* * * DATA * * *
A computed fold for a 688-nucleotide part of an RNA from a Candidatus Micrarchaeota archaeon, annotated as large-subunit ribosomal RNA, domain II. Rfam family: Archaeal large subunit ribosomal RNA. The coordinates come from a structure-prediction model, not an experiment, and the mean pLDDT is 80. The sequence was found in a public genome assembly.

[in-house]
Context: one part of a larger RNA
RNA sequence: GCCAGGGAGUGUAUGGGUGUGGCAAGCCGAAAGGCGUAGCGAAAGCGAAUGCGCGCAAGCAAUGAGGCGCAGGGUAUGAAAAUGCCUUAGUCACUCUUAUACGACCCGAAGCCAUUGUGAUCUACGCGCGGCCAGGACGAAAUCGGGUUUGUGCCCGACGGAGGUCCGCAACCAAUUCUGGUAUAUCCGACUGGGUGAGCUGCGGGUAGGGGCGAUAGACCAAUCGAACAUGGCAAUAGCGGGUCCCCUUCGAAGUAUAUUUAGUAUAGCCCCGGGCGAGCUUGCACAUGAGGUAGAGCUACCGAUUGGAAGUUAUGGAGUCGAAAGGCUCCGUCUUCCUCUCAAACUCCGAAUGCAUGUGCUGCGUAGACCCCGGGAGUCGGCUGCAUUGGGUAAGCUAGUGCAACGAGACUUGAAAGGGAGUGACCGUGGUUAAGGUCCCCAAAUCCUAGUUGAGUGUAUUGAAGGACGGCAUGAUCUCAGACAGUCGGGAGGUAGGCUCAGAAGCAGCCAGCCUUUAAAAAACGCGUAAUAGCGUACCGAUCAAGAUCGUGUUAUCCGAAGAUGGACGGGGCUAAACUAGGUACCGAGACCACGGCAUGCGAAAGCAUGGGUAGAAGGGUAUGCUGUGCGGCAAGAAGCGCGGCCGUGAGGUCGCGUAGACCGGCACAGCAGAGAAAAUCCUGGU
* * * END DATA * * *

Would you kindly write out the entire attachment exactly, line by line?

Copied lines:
A computed fold for a 688-nucleotide part of an RNA from a Candidatus Micrarchaeota archaeon, annotated as large-subunit ribosomal RNA, domain II. Rfam family: Archaeal large subunit ribosomal RNA. The coordinates come from a structure-prediction model, not an experiment, and the mean pLDDT is 80. The sequence was found in a public genome assembly.

[in-house]
Context: one part of a larger RNA
RNA sequence: GCCAGGGAGUGUAUGGGUGUGGCAAGCCGAAAGGCGUAGCGAAAGCGAAUGCGCGCAAGCAAUGAGGCGCAGGGUAUGAAAAUGCCUUAGUCACUCUUAUACGACCCGAAGCCAUUGUGAUCUACGCGCGGCCAGGACGAAAUCGGGUUUGUGCCCGACGGAGGUCCGCAACCAAUUCUGGUAUAUCCGACUGGGUGAGCUGCGGGUAGGGGCGAUAGACCAAUCGAACAUGGCAAUAGCGGGUCCCCUUCGAAGUAUAUUUAGUAUAGCCCCGGGCGAGCUUGCACAUGAGGUAGAGCUACCGAUUGGAAGUUAUGGAGUCGAAAGGCUCCGUCUUCCUCUCAAACUCCGAAUGCAUGUGCUGCGUAGACCCCGGGAGUCGGCUGCAUUGGGUAAGCUAGUGCAACGAGACUUGAAAGGGAGUGACCGUGGUUAAGGUCCCCAAAUCCUAGUUGAGUGUAUUGAAGGACGGCAUGAUCUCAGACAGUCGGGAGGUAGGCUCAGAAGCAGCCAGCCUUUAAAAAACGCGUAAUAGCGUACCGAUCAAGAUCGUGUUAUCCGAAGAUGGACGGGGCUAAACUAGGUACCGAGACCACGGCAUGCGAAAGCAUGGGUAGAAGGGUAUGCUGUGCGGCAAGAAGCGCGGCCGUGAGGUCGCGUAGACCGGCACAGCAGAGAAAAUCCUGGU